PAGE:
new Things I Ate in Cambodia: New Canton for New Year's Eve

Tuesday, April 13, 2010

New Canton for New Year's Eve

New Canton Again
2523 Broadway
Sacramento, CA 95818
(916) 739-8888


It was New Year's Eve in Sacramento, and we were boring.

I don't know anyone in the mighty tomato city anymore, not really, and when I come home from school I generally spend roughly 50% of my time cooking overly elaborate meals and the other reading increasingly depressing literature. So New Year's Eve was not going to be a time of great excitement for me. My parents were in the same boat. So we decided to hit Broadway's New Canton for some New Year's Eve seafood.




Salt toasted prawns are among my favorite Chinese dishes. I think it has something to do with the fatty deliciousness of those crisp, deep fried little shrimp heads. New Canton does these quite well, and chooses big robust specimens to boot. Never order these off a dimsum cart. You will be sad.



A simple seafood and egg drop soup was a good, if subtle, addition to the meal. I wish there were more Beijing or Hong Kong style noodle soup joints about. I miss my Beijing beef noodles.



Stir fried lobster with ginger and scallions turned out extremely well, with a subtle, aromatic flavor and just enough kick from the vegetables. There was a not unconsiderable amount of sweet, firm lobster meat, and the stir-fry was done just long enough. There is no delicate or attractive way to eat this dish, so just shut up and do it, you'll thank me later.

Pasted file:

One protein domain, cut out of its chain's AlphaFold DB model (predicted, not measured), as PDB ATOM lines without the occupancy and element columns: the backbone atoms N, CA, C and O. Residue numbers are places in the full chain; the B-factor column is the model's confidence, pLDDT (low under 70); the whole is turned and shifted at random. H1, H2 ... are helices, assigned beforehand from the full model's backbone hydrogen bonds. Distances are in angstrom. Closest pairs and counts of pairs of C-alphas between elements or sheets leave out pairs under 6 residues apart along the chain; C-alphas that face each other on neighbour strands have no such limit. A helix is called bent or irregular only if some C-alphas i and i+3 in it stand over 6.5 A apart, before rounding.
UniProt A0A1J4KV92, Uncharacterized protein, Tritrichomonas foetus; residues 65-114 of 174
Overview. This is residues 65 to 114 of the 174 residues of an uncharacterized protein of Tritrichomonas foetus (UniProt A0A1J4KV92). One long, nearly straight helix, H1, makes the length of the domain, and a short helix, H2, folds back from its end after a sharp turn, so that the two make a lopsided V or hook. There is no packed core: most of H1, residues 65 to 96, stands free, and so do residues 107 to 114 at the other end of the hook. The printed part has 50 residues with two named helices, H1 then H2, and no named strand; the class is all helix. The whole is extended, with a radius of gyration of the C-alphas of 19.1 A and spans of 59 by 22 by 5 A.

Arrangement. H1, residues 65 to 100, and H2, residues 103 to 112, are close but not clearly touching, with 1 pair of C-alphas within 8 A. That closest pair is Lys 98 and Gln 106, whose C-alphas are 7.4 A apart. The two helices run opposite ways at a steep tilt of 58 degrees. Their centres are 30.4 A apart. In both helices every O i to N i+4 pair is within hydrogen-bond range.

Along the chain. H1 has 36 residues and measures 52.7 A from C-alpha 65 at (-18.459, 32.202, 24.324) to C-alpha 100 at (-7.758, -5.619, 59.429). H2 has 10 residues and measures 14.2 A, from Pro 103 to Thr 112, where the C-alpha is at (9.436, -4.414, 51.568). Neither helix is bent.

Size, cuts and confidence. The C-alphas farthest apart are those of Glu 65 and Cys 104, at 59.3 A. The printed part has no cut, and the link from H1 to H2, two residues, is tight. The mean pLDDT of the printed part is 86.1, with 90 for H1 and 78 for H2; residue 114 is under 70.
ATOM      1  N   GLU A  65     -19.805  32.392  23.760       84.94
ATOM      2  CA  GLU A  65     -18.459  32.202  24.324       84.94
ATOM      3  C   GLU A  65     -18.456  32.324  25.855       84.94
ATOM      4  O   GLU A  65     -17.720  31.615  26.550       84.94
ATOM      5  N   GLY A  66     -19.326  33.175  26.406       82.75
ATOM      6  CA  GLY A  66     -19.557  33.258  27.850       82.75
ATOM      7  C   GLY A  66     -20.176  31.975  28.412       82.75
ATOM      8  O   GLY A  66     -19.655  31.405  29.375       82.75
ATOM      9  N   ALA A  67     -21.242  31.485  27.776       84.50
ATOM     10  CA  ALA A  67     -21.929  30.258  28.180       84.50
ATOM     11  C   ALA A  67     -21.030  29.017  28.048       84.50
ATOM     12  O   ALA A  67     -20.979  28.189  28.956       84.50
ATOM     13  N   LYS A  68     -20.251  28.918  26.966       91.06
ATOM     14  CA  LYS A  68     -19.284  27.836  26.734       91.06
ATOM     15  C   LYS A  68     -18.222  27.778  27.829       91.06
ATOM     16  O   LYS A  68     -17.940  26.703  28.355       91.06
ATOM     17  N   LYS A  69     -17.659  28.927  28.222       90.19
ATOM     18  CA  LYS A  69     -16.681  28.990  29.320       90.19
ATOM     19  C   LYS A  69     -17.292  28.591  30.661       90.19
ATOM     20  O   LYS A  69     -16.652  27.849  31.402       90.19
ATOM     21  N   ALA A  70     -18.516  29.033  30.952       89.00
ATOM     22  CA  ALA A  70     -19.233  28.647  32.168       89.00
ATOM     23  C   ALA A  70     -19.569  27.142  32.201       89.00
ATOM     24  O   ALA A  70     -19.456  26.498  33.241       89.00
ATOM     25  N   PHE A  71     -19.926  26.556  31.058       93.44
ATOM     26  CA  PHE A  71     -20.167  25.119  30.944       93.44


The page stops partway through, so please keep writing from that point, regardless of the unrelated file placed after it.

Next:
Clams with black bean sauce is one of my mom's favorite dishes from her Hong Kong days, and I'm partial to it as well. New Canton has a pretty good hand with it, with a lot of fresh vegetables and a light, not overwhelming black bean sauce.



Greens and shitake mushrooms in broth, accompanied by 100 year old eggs. I have never understood the 100 year old egg concept and I do not think I ever will. I find eggs repulsive enough: the thought of intentionally aging them so they turn black and nightmarish sort of makes me want to die. However, one can eat around these things, and the greens and mushrooms themselves were all right, if a little bland.

There were quite a few other families in the dining room with us making the usual amount of Chinese restaurant noise. I like this, your mileage may vary. The waitstaff in their little emerald green vests (god help them) are usually fairly responsive, and will eagerly help you if you decide you want to eat something out of the various and sundry fish tanks scattered around the place. We didn't ring in the new year with a depressive looking grouper, but we certainly could have at New Canton.